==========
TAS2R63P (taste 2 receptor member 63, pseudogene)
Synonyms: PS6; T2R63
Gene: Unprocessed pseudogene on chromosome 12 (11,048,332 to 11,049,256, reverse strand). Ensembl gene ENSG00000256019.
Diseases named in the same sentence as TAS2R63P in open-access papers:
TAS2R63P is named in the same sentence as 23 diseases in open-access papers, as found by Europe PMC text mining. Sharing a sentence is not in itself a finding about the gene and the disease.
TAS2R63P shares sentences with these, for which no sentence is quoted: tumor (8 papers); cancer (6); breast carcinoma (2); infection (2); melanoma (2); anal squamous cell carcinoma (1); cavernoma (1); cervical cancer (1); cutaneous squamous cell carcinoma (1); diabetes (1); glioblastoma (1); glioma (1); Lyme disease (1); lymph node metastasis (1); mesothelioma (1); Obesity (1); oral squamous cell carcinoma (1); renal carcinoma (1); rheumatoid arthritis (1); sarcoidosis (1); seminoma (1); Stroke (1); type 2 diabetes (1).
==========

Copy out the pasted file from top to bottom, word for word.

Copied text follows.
TAS2R63P (taste 2 receptor member 63, pseudogene)
Synonyms: PS6; T2R63
Gene: Unprocessed pseudogene on chromosome 12 (11,048,332 to 11,049,256, reverse strand). Ensembl gene ENSG00000256019.
Diseases named in the same sentence as TAS2R63P in open-access papers:
TAS2R63P is named in the same sentence as 23 diseases in open-access papers, as found by Europe PMC text mining. Sharing a sentence is not in itself a finding about the gene and the disease.
TAS2R63P shares sentences with these, for which no sentence is quoted: tumor (8 papers); cancer (6); breast carcinoma (2); infection (2); melanoma (2); anal squamous cell carcinoma (1); cavernoma (1); cervical cancer (1); cutaneous squamous cell carcinoma (1); diabetes (1); glioblastoma (1); glioma (1); Lyme disease (1); lymph node metastasis (1); mesothelioma (1); Obesity (1); oral squamous cell carcinoma (1); renal carcinoma (1); rheumatoid arthritis (1); sarcoidosis (1); seminoma (1); Stroke (1); type 2 diabetes (1).